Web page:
The very phrase “income distribution” is tendentious. It starts the economic story in the middle, with a body of income or wealth existing somehow, leaving only the question as to how that income or wealth is to be distributed or “apportioned” as professor Hacker puts it.
In the real world, the situation is quite different. In a market economy, most people receive income as a result of what they produce, supplying other people with some goods or services that those people want, even if that service is only labor. Each recipient of these goods and services pays according to the value which that particular recipient puts on what is received, choosing among alternative suppliers to find the best combination of price and quality — both as judged by the individual who is paying.
This mundane, utilitarian process is quite different from the vision of “income distribution” projected by those among the intelligentsia who invest that vision with moral angst. If there really were some pre-existing body of income or wealth, produced somehow — manna from heaven, as it were — then there would of course be a moral question as to how large a share each member of society should receive.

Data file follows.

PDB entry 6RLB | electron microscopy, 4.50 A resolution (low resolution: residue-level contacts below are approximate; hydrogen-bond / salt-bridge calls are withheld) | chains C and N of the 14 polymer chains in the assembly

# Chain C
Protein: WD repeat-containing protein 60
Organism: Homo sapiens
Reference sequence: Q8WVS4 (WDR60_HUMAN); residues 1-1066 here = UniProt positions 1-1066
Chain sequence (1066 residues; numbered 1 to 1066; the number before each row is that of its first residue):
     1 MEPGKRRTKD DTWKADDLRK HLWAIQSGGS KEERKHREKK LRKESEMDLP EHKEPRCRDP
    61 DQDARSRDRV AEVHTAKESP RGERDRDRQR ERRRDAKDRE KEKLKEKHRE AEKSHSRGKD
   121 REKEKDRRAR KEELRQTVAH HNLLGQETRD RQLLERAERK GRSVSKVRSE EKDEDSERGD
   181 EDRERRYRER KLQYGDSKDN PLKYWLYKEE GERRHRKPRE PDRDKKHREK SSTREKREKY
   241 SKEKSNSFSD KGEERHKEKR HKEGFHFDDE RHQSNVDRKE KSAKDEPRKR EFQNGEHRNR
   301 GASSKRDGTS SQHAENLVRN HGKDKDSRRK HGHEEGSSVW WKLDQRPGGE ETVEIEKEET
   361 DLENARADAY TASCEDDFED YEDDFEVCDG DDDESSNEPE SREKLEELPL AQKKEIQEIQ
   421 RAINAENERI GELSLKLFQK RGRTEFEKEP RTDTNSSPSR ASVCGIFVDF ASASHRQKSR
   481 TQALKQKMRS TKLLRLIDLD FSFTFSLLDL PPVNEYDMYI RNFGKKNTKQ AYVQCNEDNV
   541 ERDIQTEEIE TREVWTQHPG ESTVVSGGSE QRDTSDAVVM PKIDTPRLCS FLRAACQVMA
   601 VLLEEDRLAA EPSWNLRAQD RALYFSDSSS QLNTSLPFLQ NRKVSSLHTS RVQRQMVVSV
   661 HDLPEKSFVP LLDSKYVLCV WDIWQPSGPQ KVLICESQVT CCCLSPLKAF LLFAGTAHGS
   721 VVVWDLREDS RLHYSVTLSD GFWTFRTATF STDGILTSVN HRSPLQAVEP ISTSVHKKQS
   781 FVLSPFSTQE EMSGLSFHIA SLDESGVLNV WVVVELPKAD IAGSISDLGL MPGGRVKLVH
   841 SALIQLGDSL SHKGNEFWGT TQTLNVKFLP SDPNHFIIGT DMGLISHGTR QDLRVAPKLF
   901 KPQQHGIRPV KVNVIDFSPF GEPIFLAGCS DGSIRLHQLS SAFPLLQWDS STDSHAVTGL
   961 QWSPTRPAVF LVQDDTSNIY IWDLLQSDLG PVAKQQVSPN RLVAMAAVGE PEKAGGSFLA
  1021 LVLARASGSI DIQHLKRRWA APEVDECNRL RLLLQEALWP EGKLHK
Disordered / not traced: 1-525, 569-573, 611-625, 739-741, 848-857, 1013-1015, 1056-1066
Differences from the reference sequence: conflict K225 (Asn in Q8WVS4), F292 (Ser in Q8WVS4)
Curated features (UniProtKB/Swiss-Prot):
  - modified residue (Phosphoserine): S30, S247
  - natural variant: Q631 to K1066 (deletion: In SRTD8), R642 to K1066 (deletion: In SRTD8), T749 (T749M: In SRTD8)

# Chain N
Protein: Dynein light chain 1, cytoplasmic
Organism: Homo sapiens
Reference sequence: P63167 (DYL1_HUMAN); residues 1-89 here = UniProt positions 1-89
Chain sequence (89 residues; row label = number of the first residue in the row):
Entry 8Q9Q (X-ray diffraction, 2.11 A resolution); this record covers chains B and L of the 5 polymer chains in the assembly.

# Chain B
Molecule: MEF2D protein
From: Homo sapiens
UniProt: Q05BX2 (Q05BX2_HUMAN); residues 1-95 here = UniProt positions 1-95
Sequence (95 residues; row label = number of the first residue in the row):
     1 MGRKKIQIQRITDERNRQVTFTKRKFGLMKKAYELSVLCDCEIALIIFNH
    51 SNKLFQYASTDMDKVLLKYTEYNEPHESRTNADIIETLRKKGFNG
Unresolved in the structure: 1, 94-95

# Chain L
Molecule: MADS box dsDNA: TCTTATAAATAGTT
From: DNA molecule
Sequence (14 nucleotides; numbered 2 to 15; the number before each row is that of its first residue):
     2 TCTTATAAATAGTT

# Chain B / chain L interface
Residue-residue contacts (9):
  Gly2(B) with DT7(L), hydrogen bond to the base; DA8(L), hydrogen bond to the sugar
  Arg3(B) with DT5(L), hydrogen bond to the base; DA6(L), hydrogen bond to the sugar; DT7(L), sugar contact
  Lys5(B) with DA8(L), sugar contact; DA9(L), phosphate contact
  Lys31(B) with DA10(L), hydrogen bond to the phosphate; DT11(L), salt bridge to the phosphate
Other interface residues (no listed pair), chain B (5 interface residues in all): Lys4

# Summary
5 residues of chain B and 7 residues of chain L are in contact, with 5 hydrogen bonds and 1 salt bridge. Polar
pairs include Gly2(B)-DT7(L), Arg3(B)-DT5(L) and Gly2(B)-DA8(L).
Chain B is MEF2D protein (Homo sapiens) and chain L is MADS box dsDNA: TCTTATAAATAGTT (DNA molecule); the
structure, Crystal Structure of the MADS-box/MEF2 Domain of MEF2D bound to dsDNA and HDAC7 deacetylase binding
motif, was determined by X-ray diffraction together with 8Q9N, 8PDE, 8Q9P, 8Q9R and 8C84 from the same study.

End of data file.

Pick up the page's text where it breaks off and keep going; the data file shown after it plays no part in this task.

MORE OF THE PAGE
But wealth is produced. It does not just exist somehow. Where millions of individuals are paid according to how much what they produce is valued subjectively by millions of other individuals, it is not at all clear on what basis third parties could say that some goods or services are over-valued or under-valued, that cooking should be valued more or carpentry should be valued less, for example, much less that not working at all is not rewarded enough compared to working.
- Thomas Sowell, Intellectuals and Society